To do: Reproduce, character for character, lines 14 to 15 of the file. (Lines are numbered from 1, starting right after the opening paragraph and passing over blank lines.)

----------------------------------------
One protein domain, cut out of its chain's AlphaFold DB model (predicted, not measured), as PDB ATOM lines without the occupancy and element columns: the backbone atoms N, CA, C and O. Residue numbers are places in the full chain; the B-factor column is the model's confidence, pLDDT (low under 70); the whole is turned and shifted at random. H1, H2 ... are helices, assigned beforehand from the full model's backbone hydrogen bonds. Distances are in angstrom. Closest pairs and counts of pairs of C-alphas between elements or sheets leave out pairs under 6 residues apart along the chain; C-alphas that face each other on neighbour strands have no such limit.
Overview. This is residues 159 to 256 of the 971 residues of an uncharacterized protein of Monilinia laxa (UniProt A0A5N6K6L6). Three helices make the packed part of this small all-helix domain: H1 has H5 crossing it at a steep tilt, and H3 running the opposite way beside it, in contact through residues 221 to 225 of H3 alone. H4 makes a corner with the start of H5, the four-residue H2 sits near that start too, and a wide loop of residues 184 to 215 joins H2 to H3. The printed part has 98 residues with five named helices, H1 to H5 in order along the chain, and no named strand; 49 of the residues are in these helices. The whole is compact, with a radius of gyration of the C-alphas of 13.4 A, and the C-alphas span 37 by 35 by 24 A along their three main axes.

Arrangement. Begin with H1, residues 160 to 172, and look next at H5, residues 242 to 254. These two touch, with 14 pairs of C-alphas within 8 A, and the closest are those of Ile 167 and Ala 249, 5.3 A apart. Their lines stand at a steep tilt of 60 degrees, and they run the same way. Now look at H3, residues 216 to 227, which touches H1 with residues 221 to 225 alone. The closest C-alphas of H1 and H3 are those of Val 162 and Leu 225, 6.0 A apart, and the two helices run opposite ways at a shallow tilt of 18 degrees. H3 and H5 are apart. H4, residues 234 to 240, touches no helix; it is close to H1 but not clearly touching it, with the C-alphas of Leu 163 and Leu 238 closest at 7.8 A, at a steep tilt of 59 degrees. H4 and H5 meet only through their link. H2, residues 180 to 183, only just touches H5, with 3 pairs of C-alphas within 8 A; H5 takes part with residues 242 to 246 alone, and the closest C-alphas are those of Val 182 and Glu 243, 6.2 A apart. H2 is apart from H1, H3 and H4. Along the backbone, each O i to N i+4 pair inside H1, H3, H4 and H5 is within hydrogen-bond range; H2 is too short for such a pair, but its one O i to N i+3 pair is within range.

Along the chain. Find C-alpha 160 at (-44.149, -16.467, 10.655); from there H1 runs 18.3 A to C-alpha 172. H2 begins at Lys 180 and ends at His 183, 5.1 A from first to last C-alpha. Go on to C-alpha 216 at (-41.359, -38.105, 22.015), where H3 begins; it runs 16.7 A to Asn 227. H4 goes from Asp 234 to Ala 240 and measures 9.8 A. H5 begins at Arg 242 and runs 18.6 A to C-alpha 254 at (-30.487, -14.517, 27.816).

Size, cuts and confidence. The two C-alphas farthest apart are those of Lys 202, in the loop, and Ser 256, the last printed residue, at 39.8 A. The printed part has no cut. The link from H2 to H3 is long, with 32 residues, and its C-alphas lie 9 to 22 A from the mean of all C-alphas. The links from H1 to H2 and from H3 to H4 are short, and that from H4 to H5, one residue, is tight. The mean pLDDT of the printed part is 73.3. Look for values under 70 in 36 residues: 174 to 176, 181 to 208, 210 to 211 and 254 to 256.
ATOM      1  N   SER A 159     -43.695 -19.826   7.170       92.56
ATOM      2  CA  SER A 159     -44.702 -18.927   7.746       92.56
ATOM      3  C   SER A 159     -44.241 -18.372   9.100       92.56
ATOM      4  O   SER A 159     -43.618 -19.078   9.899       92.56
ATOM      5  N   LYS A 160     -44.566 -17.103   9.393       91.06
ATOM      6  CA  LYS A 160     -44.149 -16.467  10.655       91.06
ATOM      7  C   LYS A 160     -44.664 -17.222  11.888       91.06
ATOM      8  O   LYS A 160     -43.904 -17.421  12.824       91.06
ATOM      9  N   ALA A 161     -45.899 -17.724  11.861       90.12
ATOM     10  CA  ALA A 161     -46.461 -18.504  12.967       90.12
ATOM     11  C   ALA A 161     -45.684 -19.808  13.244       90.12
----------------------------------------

ATOM     10  CA  ALA A 161     -46.461 -18.504  12.967       90.12
ATOM     11  C   ALA A 161     -45.684 -19.808  13.244       90.12